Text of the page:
Producing Fruit

I recently heard a sermon based on the parable of the fig tree from the gospel of Luke. If you don’t remember the details, here it is:

“…A man had a fig tree planted in his vineyard, and he came seeking fruit on it and found none. And he said to the vinedresser, ‘Look, for three years now I have come seeking fruit on this fig tree, and I find none. Cut it down. Why should it use up the ground?’ And he answered him, ‘Sir, let it alone this year also, until I dig around it and put on manure. Then if it should bear fruit next year, well and good; but if not, you can cut it down.'” Luke 13:6-9

It’s meant, of course, to show the patience God has with us. He is willing to wait, and to give us the benefit of time and careful cultivation — but the rest of the story is this — if we are not in union with Christ, we will be like that unfruitful fig, just taking up space.

In the gospel of John, we learn:

“I am the vine; you are the branches. If you remain in me and I in you, you will bear much fruit; apart from me you can do nothing. “John 15:5

If we are in Christ, we will bear fruit. Once again, we see how this doctrine lays the foundation for everything is else in our faith life. The fruit that we can expect to see in a true believer is described in Galatians 5:

” … the fruit of the Spirit is love, joy, peace, forbearance, kindness, goodness, faithfulness, gentleness and self-control. Against such things there is no law.” Galatians 5:22-23

We can’t produce this crop on our own. In baptism, we’ve been united to the One who can. The more we lean into that relationship, the more we learn to depend upon Him, the greater our harvest will be. The fields are ripe for harvest today — don’t be an unfruitful fig!

For more about the fruit of the Spirit see:

Fruitful Gifts

Mmm . . . Fruit.

How to Bear Fruit

Being a Biblical Christian, part 2

This is part 2 of my husband’s sermon on living biblically.

George Barna, who is well-known for his work doing surveys about the church was asked how we can know what another person truly believes?  How can asking questions open up something which can be kept hidden?  In his answer, Dr. Barna said that he does not just ask people what they believe, he also questions them about what they do.  The he said this:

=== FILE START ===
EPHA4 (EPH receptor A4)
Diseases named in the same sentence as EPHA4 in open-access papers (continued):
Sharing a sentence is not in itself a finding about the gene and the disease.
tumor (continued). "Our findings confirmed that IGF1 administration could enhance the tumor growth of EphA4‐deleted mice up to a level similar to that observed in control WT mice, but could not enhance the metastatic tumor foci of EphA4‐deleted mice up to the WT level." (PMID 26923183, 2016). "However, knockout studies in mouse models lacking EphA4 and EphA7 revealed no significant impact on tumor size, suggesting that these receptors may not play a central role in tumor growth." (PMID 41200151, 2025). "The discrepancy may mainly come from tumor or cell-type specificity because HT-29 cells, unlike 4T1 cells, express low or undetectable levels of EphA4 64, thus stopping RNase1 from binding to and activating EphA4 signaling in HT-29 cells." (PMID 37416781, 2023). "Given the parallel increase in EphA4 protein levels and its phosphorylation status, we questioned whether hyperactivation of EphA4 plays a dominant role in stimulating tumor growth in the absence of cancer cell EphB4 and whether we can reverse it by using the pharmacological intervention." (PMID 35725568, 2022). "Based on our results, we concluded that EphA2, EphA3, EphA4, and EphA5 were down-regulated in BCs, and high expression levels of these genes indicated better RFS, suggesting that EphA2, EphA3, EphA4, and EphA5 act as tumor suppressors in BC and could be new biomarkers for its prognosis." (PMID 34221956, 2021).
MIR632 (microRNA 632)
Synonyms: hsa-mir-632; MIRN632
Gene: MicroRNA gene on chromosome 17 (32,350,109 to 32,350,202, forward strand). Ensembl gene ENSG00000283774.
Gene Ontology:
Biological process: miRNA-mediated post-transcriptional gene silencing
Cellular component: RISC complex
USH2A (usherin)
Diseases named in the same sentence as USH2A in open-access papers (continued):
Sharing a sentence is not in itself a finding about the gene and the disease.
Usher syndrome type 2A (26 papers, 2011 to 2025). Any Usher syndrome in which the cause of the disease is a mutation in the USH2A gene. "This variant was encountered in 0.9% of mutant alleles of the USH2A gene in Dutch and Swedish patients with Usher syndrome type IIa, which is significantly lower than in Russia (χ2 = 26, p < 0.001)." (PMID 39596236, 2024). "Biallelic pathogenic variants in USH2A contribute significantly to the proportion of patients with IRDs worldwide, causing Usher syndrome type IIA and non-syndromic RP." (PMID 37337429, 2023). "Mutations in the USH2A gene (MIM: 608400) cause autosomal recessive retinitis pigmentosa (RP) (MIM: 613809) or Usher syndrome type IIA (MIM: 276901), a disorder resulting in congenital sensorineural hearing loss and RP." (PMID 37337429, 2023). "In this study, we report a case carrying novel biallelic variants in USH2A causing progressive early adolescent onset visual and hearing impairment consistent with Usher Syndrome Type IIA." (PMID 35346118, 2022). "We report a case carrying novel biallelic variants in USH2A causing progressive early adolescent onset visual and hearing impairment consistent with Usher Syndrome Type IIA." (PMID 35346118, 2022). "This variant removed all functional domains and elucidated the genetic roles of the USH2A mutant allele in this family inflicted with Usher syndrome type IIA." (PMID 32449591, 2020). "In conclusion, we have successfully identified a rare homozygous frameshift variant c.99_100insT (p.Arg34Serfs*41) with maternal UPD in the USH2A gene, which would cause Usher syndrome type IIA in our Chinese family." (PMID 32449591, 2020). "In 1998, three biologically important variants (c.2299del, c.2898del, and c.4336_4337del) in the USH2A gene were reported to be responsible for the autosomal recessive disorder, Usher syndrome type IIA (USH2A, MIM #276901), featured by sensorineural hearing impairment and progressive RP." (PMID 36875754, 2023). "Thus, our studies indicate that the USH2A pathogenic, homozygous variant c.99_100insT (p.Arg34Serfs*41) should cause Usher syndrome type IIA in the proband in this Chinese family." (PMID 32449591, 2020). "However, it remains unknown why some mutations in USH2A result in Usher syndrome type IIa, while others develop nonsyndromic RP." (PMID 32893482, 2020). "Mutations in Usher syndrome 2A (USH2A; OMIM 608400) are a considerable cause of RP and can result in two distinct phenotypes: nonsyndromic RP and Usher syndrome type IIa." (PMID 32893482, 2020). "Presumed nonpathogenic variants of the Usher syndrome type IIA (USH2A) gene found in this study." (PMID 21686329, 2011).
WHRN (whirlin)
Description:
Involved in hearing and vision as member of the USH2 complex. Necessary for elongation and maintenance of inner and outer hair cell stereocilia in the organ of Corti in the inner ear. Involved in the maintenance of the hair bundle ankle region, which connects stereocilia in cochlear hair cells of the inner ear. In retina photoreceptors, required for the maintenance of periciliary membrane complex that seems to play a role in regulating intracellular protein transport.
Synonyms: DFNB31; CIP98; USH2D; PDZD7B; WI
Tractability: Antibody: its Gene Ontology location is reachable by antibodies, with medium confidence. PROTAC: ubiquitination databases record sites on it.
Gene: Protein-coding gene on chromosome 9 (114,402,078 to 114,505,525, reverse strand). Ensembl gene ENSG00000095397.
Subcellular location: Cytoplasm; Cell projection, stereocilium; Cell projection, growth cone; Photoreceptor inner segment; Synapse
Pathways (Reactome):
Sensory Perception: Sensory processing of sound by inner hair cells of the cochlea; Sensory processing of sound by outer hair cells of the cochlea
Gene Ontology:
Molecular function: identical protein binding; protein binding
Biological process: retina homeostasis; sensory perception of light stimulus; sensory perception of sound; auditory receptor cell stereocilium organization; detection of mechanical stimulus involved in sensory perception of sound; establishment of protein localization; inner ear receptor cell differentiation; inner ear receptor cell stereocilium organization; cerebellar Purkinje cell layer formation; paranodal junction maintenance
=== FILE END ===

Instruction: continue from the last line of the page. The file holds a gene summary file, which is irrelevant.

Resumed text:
“You do what you believe.  If your behavior doesn’t represent your (stated) beliefs, it’s not really a belief.”

Jesus says the same thing.  At the close of the Sermon on the Mount, he speaks of false prophets and how to tell who they are, saying:

“You will recognize them by their fruit…. every healthy tree bears good fruit, but the diseased tree bears bad fruit. “

In other words, if you are believer, you will have a living faith, one which presents itself to the world through deeds.  Let’s continue with Paul’s words in the book of Romans:

For through the grace given to me I say to everyone among you not to think more highly of himself than he ought to think; but to think so as to have sound judgment, as God has allotted to each a measure of faith. For just as we have many parts in one body and all the body’s parts do not have the same function, so we, who are many, are one body in Christ, and individually parts of one another.  However, since we have gifts that differ according to the grace given to us, each of us is to use them properly: if prophecy, in proportion to one’s faith; if service, in the act of serving; or the one who teaches, in the act of teaching; or the one who exhorts, in the work of exhortation; the one who gives, with generosity; the one who is in leadership, with diligence; the one who shows mercy, with cheerfulness.” Romans 12:3-8

Essentially what Paul does here is move everything that is spiritual out to the rest of our lives..There are people whose Christianity is limited pretty much to an hour or so on Sunday;  but our worship isn’t confined to one space, once a week.  Rather, our entire life is worship.

When someone lives a life of faith that is framed by a truly biblical worldview, they will come to understand how it is that God has blessed them in terms of the tasks prepared for them to do which build up His kingdom.  As Carl Olaf Rosenius said:

“Believers are not to use their time and gifts according to their fancy, but these are to be used for the glory of Him who paid such a tremendous price for us.”